Collective Retaliation and the WTO Dispute Settlement System

Article 22 of the Dispute Settlement Understanding (DSU) of the WTO offers, as last resort countermeasures, withdrawal of the concessions the state parties had agreed to in their schedules of commitments. The problem is that such a withdrawal of concessions would have very little impact on the economy and consequently on the behaviour of the respondent state if that party happened to be a developed state vis-à-vis a small, developing country. To deal with this situation a remedy of “collective countermeasures”, contained in Article 54 of the Draft Articles on State Responsibility of the International Law Commission (ILC), has been proposed; it has been argued that this remedy should apply, as a general principle of public international law, as a last resort in WTO disputes. The counter-arguments are, first, that the WTO regime is a self-contained regime and therefore the general principles of international law do not apply in this case, and, second, that the WTO legal system is based on a distinct idea of “compliance” with WTO rules as a primary remedy, as opposed to reparative and punitive justice. The concept of “compliance” with WTO rules is akin to the concept of “liberalization”, which is a linchpin of the WTO multilateral system. Therefore the idea of “collective countermeasures” or, in other words, “collective punishment” is repugnant to the principles of WTO law, and it is argued that the present remedies under Article 22 of the DSU are adequate.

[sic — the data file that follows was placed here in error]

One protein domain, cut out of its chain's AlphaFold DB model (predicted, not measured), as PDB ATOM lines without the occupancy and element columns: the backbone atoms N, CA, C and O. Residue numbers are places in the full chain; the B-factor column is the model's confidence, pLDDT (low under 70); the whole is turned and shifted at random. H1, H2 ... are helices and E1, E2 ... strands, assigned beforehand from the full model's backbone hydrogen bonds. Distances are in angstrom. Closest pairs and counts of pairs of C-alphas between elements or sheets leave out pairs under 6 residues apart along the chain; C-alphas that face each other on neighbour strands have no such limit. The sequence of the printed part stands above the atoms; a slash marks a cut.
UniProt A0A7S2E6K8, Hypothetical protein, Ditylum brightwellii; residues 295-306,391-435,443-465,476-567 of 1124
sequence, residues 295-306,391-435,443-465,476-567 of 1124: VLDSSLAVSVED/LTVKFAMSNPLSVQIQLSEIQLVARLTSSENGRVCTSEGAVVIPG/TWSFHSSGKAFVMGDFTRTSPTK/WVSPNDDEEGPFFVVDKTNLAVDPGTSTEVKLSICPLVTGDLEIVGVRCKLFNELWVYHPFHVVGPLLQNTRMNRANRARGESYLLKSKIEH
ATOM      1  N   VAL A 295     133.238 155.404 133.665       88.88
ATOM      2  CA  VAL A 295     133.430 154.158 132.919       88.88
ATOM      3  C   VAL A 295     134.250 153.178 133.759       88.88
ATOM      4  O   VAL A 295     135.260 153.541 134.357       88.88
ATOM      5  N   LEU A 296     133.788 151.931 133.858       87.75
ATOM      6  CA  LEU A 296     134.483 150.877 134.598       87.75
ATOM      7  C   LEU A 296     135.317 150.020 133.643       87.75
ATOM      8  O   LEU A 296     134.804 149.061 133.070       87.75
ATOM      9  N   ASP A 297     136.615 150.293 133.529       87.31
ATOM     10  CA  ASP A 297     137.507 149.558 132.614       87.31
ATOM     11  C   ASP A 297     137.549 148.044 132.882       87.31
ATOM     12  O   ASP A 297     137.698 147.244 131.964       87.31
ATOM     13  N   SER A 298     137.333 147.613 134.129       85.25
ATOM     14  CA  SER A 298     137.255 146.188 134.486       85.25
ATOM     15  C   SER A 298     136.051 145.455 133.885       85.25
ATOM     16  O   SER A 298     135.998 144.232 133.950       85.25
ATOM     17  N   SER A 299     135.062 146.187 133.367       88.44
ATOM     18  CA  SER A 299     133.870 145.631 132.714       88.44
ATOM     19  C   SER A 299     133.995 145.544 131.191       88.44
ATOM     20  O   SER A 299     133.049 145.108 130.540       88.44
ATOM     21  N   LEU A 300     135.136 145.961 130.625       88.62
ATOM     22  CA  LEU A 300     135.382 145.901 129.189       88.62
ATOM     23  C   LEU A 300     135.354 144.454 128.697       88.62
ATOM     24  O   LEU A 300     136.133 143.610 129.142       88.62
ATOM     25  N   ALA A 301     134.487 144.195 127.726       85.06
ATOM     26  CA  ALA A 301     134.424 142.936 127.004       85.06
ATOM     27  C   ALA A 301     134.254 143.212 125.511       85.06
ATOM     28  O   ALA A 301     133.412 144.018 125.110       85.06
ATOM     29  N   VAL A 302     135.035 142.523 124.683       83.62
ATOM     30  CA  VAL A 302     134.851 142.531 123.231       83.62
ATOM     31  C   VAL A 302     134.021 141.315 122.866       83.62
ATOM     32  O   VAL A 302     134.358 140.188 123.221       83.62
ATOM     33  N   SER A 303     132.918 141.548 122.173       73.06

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Estey Journal of International Law and Trade Policy, 10
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Estey Centre Journal of International Law and Trade Policy, Volume 10, Number 1, 2009, pages 196-208

 Record created 2017-04-01, last modified 2018-11-28

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